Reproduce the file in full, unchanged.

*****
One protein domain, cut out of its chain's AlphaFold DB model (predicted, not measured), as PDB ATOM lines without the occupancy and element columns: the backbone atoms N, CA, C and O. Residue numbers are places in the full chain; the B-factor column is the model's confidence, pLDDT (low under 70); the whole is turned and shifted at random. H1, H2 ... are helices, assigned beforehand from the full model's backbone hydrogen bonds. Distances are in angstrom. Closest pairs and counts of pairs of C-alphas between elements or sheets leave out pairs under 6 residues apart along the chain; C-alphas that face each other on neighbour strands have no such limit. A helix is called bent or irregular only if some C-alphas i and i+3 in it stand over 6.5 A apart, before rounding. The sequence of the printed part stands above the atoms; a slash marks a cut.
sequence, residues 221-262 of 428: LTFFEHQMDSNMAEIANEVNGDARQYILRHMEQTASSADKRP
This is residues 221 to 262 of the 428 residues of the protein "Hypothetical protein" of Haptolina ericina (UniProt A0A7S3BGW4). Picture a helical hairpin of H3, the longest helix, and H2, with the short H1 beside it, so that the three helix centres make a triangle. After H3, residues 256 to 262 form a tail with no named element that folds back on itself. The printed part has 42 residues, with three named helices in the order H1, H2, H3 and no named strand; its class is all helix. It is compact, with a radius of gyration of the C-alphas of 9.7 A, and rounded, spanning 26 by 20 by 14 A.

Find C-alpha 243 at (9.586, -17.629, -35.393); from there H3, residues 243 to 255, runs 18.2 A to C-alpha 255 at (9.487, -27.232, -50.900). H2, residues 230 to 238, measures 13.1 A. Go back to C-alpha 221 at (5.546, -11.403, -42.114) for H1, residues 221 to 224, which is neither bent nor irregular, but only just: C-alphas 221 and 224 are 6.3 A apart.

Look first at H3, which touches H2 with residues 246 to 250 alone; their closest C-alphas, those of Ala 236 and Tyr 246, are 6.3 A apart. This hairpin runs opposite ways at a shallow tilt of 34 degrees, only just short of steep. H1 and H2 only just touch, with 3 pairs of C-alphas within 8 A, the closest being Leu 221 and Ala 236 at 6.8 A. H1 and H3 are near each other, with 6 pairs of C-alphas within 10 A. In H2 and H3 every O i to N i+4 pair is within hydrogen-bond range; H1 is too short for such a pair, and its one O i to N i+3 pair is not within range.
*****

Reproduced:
One protein domain, cut out of its chain's AlphaFold DB model (predicted, not measured), as PDB ATOM lines without the occupancy and element columns: the backbone atoms N, CA, C and O. Residue numbers are places in the full chain; the B-factor column is the model's confidence, pLDDT (low under 70); the whole is turned and shifted at random. H1, H2 ... are helices, assigned beforehand from the full model's backbone hydrogen bonds. Distances are in angstrom. Closest pairs and counts of pairs of C-alphas between elements or sheets leave out pairs under 6 residues apart along the chain; C-alphas that face each other on neighbour strands have no such limit. A helix is called bent or irregular only if some C-alphas i and i+3 in it stand over 6.5 A apart, before rounding. The sequence of the printed part stands above the atoms; a slash marks a cut.
sequence, residues 221-262 of 428: LTFFEHQMDSNMAEIANEVNGDARQYILRHMEQTASSADKRP
This is residues 221 to 262 of the 428 residues of the protein "Hypothetical protein" of Haptolina ericina (UniProt A0A7S3BGW4). Picture a helical hairpin of H3, the longest helix, and H2, with the short H1 beside it, so that the three helix centres make a triangle. After H3, residues 256 to 262 form a tail with no named element that folds back on itself. The printed part has 42 residues, with three named helices in the order H1, H2, H3 and no named strand; its class is all helix. It is compact, with a radius of gyration of the C-alphas of 9.7 A, and rounded, spanning 26 by 20 by 14 A.

Find C-alpha 243 at (9.586, -17.629, -35.393); from there H3, residues 243 to 255, runs 18.2 A to C-alpha 255 at (9.487, -27.232, -50.900). H2, residues 230 to 238, measures 13.1 A. Go back to C-alpha 221 at (5.546, -11.403, -42.114) for H1, residues 221 to 224, which is neither bent nor irregular, but only just: C-alphas 221 and 224 are 6.3 A apart.

Look first at H3, which touches H2 with residues 246 to 250 alone; their closest C-alphas, those of Ala 236 and Tyr 246, are 6.3 A apart. This hairpin runs opposite ways at a shallow tilt of 34 degrees, only just short of steep. H1 and H2 only just touch, with 3 pairs of C-alphas within 8 A, the closest being Leu 221 and Ala 236 at 6.8 A. H1 and H3 are near each other, with 6 pairs of C-alphas within 10 A. In H2 and H3 every O i to N i+4 pair is within hydrogen-bond range; H1 is too short for such a pair, and its one O i to N i+3 pair is not within range.